Prompt: (from thegeminisage) Sometimes after sex, Dean runs his fingers up and down the scar left on Sam's spine from 2.21, listens to dogs barking in the night, and remembers hell. Author can choose how to end the story...flashbacks, Dean deciding it was worth it or getting depressed, Sam rolling over to comfort him or start round two, all up to you. I just really really like the idea of Dean touching that scar and being all Dean.
A/N: Title is taken from the song by Pink Floyd. Inspiration from the lyrics of said song. Words… yeah, they’re all mine. ;) Vague S4 setting.
Written for the hoodie_time Christmas Wish List Party. Merry Chrismannukahestivus.
It’s 2 a.m. and they’re tangled underneath the latest set of not-quite-white burial shrouds. Dean’s doing cartography with his hands, pressing along the jagged line down his brother’s back, leaving fingerprints as though he’s laying claim to crime-scene evidence.
It’s that time of morning that always reminds him of Hell, even though he can’t begin to discern exactly why, because the clocks in Hell didn’t measure time in any conventional matter- minutes and seconds and hours. No, it was lifetimes and souls and debts that kept on racking up. Never mind Freudian puns.
From outside, there’s the sound of dogs barking. Dean thinks of Pavlov, but merely shifts around on the bed, presses his fever-hot cheek into Sam’s shoulder. Listens to his steady exhalations.
Hell is the feeling that your life is being narrated out to you in the second person. That you’re living inside of one of those choose-your-own-adventure books, but you’re a conscious protagonist, and you know that you don’t get to make the decisions, even in your own story. You know this the same as you know that there’s a Venn diagram of protagonist and villain. A Venn diagram that’s indistinguishable from a singular circle.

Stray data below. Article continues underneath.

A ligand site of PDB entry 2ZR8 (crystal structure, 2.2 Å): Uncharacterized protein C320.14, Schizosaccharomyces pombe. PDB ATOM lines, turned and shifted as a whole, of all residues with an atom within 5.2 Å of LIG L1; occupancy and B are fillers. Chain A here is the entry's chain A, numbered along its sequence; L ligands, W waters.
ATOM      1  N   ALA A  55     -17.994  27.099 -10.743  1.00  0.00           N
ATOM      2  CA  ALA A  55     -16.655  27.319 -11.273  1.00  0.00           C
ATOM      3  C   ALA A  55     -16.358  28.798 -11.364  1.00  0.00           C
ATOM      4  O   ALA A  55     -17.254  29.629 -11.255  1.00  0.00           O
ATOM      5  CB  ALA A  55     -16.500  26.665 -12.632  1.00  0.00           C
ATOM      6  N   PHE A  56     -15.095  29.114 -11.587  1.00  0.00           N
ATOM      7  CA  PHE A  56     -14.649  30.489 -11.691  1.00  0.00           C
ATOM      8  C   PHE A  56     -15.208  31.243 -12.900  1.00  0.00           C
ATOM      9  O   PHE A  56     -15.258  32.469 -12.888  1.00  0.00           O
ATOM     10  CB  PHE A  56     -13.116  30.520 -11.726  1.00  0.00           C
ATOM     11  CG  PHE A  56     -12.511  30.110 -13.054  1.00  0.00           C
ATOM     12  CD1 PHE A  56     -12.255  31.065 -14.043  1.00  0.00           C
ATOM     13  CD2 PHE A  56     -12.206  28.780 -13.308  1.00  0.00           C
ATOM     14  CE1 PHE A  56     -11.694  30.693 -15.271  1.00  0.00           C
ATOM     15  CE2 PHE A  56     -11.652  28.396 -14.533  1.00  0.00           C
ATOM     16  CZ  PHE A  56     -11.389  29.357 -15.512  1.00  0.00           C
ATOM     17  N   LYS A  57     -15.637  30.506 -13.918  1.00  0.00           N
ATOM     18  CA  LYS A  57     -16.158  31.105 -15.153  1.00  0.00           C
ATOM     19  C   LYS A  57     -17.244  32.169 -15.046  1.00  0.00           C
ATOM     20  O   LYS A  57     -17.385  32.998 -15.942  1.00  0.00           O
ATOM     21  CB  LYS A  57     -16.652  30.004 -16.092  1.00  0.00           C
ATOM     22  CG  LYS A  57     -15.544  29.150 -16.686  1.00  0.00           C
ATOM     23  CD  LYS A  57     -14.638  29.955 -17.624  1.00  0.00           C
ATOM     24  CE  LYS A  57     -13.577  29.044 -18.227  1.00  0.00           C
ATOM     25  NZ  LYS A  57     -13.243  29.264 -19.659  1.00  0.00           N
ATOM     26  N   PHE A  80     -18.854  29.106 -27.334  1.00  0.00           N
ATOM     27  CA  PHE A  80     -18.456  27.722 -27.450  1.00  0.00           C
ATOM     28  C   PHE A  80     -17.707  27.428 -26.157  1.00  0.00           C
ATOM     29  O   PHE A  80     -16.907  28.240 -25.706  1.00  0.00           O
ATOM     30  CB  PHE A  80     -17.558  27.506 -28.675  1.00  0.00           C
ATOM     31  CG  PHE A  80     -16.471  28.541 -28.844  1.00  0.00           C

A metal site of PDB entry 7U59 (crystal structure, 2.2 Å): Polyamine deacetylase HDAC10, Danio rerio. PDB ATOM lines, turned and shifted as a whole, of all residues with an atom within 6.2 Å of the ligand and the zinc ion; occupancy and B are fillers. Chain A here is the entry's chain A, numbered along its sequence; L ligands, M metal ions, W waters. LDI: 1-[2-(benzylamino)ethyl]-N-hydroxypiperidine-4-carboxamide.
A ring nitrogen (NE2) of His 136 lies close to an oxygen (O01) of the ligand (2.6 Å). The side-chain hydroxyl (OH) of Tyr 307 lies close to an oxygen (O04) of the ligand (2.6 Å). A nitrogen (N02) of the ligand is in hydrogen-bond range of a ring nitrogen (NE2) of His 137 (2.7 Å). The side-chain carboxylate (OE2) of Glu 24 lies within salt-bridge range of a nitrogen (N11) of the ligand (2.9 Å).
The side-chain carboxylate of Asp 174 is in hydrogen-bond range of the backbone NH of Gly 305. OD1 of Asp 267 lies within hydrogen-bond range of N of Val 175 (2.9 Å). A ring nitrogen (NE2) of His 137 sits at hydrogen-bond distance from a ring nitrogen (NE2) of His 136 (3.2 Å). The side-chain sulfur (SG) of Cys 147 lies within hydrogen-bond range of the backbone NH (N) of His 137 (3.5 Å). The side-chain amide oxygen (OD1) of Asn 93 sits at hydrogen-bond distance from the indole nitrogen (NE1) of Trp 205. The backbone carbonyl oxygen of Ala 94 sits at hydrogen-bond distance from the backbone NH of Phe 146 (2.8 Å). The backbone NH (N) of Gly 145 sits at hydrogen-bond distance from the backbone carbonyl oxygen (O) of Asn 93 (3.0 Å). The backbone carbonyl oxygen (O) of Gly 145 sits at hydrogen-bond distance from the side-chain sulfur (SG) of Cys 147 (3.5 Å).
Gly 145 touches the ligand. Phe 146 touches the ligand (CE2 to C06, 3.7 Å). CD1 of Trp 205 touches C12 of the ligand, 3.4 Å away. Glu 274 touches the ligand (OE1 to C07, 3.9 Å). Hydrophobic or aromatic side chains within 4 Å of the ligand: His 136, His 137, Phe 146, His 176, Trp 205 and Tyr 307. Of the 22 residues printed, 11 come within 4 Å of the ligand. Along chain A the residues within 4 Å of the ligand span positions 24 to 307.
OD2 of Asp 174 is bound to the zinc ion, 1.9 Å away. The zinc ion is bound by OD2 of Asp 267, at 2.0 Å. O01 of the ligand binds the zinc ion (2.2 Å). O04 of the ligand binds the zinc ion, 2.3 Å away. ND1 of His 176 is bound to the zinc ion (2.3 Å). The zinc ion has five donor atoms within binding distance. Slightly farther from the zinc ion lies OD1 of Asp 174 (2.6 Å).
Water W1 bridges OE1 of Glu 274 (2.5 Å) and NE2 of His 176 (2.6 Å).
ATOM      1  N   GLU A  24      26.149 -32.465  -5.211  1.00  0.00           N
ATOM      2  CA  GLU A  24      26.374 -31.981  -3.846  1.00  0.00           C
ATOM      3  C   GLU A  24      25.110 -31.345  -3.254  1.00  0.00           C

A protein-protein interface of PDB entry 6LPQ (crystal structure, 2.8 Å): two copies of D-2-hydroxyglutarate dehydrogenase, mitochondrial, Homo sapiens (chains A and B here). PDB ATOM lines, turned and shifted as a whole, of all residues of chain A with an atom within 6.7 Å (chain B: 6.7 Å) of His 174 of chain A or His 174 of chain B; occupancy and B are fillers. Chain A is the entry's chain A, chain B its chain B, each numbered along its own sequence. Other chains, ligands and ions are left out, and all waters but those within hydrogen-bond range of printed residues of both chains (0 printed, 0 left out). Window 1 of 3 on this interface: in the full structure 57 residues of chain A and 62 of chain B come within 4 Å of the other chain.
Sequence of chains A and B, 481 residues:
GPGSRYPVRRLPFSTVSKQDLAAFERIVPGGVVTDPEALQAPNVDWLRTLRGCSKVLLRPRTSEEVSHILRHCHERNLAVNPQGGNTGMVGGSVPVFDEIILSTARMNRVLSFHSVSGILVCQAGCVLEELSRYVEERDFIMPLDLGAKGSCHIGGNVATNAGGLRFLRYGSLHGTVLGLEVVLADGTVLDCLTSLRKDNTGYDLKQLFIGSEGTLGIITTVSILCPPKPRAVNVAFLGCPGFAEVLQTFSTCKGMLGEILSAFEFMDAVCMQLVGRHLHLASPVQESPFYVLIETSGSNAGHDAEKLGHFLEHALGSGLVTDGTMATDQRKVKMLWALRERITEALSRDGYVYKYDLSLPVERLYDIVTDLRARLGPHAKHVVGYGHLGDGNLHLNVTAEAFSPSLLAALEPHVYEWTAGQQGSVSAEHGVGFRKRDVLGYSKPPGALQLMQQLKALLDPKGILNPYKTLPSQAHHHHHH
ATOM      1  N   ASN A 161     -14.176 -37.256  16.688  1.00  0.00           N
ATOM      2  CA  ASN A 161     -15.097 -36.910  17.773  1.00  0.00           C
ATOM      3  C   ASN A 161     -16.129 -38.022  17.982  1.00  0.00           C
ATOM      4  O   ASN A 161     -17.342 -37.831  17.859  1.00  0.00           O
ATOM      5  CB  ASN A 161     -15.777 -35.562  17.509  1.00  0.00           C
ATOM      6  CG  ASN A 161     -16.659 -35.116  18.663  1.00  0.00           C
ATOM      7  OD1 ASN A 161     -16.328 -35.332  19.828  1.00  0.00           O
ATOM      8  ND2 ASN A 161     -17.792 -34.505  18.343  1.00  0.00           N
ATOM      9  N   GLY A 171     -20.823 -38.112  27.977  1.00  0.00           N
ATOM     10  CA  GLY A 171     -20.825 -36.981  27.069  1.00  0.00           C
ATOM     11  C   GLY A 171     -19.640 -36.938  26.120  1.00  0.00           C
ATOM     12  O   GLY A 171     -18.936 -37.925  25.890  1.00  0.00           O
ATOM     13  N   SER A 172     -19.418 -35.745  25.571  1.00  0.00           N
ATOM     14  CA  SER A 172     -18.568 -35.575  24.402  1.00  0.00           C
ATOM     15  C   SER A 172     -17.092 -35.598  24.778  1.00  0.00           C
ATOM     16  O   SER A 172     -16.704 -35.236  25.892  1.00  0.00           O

Sometimes Dean’s jealous of Sam’s scar. It ties him together, it lashes him to the Earth with iron chains. All of Dean’s such linkages were severed. The only scars he’s got left are on his soul, and they’re of the sort that don’t ever heal properly.
Hell’s like having all of your sins tattooed on your forehead, but you hadn’t had any say or artistic liberty in it. You can’t see them, but everyone else can. It renders fumbling for conversation topics obsolete.
Hell was a puddle of water on the floor. Maybe it used to be a snowman. Maybe it came from a defrosted fridge. Maybe there was a leak in the ceiling. The point was, you couldn’t tell.
It was standing in a city square watching a clock. Letting your balloon go just a minute too early. Watching it float up into the sky all by itself, feeling ridiculously lonely even though you were surrounded by people and fireworks and energy. Free energy, increasing entropy. That veritable black hole feeling of being alive.
Dean wraps his leg over Sam’s. Sam shifts slightly but doesn’t wake up.
Hell wasn’t a Magic Fingers machine. It didn’t take quarters. It was a war of attrition.
It was the way you re-lived those incendiary moments, in the vain hopes that the rest of them would catch fire and disperse like volcanic ash, to settle far away. You knew that you would still run into them, but maybe in distilled levels, it wouldn’t hurt quite as much.
Dean knows that’s a lie. He’s tried to stop lying since he came back from Hell. Seventy-two times, at current count. It’s an addiction, and every time he says he’s going to kick it, he has to start over.
They’ve begun to breathe in unison, at least whenever Dean’s not coughing that rattly cough, trying to bring up more transgressions from however deep they’ve settled and begun to congeal. Sam’s scar is smooth, but it’s not straight and narrow. That must be ingrained into their DNA or something.
Walk the line, Johnny Cash said, but he never specified if it was direct.
Dean never thought that they’d be breaking the laws of physics, too, but here they are: the world’s first operational perpetual motion machine.
Hell took your blood- your brother, and held it ransom up against your bleeding heart until you decided to roll the dice that you knew had ones on every side.
Was it worth it? Dean doesn’t ever wonder about that.
Hell was knowing how much something was worth, what it would cost you, and how much that differed from what you were willing to pay.